African Market Intelligence Startup Rwazi Scores $4 Million In Seed Funding Round

African Market Intelligence Startup Rwazi Scores $4 Million In Seed Funding Round

Data is the key to success, and one startup has figured out how to help brands source the data critical to their growth.

TechCrunch reports that Rwazi, an African market research startup, has raised $4 million in seed funding. Backed by Bonfire Ventures, the round also received investment from Newfund Capital and Alumni Ventures. The money will support the startup, founded by Eric Sewankambo and Joseph Rutakangwa, with expansion and planned product launches.

So what does Rwazi do? Using an app, the startup collects data directly from users by logging all their purchases. After a verification process, users are then paid. The data is based on customer needs, from product usage to household budgets and income. The two founders started the company after trying to gain timely market insights in their previous jobs. It helped them understand how frustrating the process could get and, more importantly, how valuable this information could be.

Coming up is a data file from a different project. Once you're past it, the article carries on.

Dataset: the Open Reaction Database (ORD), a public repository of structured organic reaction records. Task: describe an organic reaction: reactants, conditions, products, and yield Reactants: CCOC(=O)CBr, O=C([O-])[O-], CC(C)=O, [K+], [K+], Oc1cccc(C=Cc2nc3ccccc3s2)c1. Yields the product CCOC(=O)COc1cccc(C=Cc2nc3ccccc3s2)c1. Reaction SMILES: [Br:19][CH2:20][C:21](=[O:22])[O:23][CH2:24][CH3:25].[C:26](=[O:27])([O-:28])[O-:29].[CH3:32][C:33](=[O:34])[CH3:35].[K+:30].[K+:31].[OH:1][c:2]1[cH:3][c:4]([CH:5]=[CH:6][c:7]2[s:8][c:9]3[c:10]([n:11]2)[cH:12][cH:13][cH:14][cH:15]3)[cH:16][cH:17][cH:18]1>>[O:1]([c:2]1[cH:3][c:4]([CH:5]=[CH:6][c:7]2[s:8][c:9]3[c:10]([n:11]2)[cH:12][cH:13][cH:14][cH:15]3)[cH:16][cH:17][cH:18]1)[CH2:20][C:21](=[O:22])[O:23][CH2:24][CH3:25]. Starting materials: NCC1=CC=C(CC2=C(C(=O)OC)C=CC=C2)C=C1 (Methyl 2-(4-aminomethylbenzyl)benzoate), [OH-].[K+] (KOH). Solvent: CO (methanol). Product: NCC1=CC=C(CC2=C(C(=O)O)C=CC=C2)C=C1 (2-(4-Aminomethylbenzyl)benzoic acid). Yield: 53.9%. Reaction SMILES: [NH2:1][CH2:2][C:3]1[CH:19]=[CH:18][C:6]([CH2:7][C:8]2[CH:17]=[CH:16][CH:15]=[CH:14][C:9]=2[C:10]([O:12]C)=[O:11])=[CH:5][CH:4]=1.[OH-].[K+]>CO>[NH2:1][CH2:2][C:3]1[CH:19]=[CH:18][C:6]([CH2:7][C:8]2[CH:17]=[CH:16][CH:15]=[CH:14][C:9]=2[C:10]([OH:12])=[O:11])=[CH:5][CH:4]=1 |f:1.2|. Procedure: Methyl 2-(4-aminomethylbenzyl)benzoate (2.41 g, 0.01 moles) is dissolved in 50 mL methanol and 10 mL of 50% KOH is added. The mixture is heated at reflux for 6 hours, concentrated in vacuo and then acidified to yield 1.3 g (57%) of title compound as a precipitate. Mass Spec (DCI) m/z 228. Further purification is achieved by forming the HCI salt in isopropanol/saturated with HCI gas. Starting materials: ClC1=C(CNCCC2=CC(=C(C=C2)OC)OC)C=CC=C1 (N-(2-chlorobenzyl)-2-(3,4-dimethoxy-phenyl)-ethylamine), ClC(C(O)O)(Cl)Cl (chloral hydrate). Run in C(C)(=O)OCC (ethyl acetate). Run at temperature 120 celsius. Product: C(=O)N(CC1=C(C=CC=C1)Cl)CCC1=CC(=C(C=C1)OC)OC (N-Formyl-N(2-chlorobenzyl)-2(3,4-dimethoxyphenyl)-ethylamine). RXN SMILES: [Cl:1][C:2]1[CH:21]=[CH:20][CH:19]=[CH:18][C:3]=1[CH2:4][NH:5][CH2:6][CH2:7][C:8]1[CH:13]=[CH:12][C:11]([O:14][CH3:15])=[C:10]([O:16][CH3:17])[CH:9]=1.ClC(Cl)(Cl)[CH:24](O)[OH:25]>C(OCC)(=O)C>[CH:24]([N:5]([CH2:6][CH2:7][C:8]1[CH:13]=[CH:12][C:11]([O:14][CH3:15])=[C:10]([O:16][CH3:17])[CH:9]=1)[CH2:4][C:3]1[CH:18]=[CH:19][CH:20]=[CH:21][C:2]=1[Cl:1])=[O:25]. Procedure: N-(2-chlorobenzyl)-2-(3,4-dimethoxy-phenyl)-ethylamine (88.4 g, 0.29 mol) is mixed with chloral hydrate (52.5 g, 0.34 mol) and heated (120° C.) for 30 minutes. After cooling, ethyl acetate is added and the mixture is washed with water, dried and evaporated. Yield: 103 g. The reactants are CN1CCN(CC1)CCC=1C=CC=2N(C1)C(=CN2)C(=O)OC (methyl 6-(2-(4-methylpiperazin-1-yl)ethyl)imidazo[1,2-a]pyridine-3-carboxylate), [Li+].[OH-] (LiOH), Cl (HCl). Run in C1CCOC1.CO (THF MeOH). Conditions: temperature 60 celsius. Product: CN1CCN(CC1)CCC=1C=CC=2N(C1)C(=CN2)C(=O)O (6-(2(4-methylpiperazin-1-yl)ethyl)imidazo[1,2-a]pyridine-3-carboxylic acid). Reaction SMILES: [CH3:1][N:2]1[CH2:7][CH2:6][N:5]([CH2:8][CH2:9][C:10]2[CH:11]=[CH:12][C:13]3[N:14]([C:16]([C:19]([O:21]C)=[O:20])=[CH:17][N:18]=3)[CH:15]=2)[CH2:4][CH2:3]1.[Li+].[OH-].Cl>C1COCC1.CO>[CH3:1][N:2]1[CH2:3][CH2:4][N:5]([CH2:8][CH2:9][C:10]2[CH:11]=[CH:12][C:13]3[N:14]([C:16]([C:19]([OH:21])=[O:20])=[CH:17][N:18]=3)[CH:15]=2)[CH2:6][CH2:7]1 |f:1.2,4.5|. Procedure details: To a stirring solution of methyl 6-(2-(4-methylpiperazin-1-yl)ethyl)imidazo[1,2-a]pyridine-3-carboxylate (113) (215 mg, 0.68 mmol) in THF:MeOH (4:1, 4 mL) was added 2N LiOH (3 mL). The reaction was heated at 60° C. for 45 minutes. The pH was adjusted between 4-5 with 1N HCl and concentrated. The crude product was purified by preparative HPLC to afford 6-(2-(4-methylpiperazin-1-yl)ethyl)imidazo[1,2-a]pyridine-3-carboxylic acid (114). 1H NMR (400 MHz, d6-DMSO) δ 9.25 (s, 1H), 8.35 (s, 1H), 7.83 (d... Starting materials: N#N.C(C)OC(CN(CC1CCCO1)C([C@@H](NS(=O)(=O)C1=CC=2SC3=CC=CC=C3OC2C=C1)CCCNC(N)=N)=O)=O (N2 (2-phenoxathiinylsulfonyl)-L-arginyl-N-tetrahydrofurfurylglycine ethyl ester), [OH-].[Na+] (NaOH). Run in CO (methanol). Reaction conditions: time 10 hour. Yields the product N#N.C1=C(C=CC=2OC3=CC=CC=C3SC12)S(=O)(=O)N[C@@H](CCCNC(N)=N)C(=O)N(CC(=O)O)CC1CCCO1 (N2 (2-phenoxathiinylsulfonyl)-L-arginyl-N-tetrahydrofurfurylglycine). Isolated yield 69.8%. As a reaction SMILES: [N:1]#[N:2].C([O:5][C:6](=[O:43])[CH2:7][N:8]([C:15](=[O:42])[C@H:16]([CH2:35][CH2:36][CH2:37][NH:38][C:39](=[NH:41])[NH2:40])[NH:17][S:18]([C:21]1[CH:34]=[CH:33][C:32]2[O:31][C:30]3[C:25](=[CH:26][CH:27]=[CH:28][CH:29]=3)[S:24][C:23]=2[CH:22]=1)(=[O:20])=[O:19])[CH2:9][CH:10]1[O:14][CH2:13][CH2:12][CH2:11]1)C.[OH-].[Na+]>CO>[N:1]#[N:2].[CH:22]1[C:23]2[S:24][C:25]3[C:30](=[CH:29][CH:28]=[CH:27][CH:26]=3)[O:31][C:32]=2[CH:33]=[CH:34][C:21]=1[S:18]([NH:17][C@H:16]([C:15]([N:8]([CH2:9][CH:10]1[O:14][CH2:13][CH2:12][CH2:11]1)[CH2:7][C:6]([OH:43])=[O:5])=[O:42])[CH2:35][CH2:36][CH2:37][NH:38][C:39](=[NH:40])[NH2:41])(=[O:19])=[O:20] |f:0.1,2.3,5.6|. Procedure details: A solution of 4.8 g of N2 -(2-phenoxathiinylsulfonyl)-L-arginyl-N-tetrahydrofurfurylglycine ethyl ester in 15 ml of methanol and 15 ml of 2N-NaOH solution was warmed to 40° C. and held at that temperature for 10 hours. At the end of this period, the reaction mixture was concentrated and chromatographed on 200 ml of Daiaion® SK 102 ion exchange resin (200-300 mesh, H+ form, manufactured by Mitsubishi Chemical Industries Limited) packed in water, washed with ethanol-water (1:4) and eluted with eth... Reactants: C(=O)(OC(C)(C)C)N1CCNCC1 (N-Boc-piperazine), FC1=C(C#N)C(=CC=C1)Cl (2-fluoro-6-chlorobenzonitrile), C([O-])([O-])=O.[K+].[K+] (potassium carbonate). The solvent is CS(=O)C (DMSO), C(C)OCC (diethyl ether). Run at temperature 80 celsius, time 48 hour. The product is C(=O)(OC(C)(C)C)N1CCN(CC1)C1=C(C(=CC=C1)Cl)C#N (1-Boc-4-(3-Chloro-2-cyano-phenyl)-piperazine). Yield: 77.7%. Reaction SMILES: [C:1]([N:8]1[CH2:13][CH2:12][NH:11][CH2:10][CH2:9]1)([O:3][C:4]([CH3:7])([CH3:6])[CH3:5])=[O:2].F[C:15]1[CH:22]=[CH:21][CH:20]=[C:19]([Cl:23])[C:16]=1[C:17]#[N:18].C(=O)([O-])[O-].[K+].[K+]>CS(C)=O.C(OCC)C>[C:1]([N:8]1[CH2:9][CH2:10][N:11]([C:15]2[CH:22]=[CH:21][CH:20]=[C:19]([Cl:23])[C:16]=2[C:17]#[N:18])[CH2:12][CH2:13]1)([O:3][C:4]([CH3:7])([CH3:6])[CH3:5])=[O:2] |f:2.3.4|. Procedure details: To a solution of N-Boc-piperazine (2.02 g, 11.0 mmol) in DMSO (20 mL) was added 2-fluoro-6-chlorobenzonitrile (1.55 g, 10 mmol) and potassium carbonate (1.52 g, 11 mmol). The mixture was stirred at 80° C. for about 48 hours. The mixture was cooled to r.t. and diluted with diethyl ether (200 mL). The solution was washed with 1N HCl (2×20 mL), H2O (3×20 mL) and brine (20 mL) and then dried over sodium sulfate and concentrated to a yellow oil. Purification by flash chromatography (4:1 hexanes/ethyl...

To date, the app is available in 40 African countries as well as in South Asia and Latin America. Language barriers can be addressed with the new funding, according to Rutakangwa. “We are introducing new products this year that support different languages ​​as this has been a barrier to our growth in these regions,” said the founder.

Currently, Rwazi has 50,000 consumers, including more than 15 multinational companies across multiple industries. While that may look impressive, Rutakangwa said there is still more work to be done.

“Looking back at 2022, it was indeed a difficult year for investing in emerging markets as many of these markets were hit by widespread inflation and supply chain disruptions,” the CEO told Grit Daily.

“However, many analysts are optimistic that 2023 will be a better year for investing in emerging markets,” he added. “This is due to several factors, including expectations that central banks in developed markets will ease monetary policy, which could ease some of the tensions emerging market currencies are experiencing.”